Overview of Cialis

Cialis was developed through a collaboration between Eli Lilly, pharmaceutical giant, and Icos, a biotechnology company. The product, promising 36-hour relief of erectile dysfunction, was approved by the Food and Drug Administration in late 2003. Cialis went head-to-head with competitors Viagra and Levitra to capture a hefty share of the market.

Cialis is in a class of drugs known as selective phosphodiesterase Type 5 inhibitors, or PDE-5s. Cialis works by inhibiting the phosphodiesterase enzyme. This enzyme affects the mechanism of muscle tissue relaxation and blood flow to the penis that is required for a normal erection. Cialis remains in the body for up to thirty-six hours. The benefit is that partners have more freedom with intimacy without feeling rushed.

Erectile dysfunction is understood to be a symptom of normal aging. However, medical practitioners are hoping more and more men are encouraged by the popularity of drug treatments like Cialis and will discuss their erectile dysfunction problems with their primary physicians. Erectile dysfunction can also be a symptom of diabetes, high blood pressure, prostate problems, hormone problems, and alcohol and drug abuse. Doctors and big pharmaceutical companies want to promote that aging and the common medical problems that accompany it do not mean a man cannot engage in healthy sexual activity.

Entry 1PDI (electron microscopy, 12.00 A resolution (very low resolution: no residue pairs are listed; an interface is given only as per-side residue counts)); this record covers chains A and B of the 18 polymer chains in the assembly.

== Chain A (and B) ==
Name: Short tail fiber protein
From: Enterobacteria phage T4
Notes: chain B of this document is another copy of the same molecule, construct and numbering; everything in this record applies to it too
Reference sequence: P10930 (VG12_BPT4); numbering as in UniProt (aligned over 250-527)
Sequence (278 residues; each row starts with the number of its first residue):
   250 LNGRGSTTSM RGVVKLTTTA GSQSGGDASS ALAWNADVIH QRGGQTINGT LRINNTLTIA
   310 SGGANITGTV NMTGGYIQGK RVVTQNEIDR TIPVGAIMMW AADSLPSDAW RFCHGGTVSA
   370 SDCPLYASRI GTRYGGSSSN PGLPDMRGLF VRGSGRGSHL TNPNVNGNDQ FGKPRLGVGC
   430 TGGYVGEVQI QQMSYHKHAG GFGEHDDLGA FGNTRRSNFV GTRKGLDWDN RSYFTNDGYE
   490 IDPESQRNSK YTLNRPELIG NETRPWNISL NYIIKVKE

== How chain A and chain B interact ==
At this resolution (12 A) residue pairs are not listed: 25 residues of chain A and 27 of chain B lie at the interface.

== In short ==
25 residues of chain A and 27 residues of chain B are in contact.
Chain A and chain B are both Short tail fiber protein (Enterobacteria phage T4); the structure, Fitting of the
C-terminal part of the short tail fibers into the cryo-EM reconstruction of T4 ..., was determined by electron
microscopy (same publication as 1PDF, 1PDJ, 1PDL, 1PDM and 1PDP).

Cialis gives men even more choices in erectile dysfunction therapy. In contrast to its foremost rival, Viagra, Cialis boasts fewer and less significant side effects, with the added benefit of being much longer-lasting. Fortunately, men can rejoice in this virtual sexual revolution unfolding before their eyes with such familiar names as Cialis, Viagra, and Levitra. These names dominate Super Bowl commercial time and mainstream media headlines.

Cialis’s popularity is not limited to American consumers. Erectile dysfunction has been shown to be suffered by hundreds of millions of men worldwide, and perhaps many more who still feel stigmatized by the condition. Just as American men are enjoying the freedom to try these new treatments, men around the world are also demanding drugs like Cialis. Unfortunately, the illegal drug trade is becoming infested with phony Cialis, Viagra, and Levitra. The names are so well known and in demand that it is suspected even terrorist organizations have been inspired to traffic fakes to profitable markets such as Europe and the United States.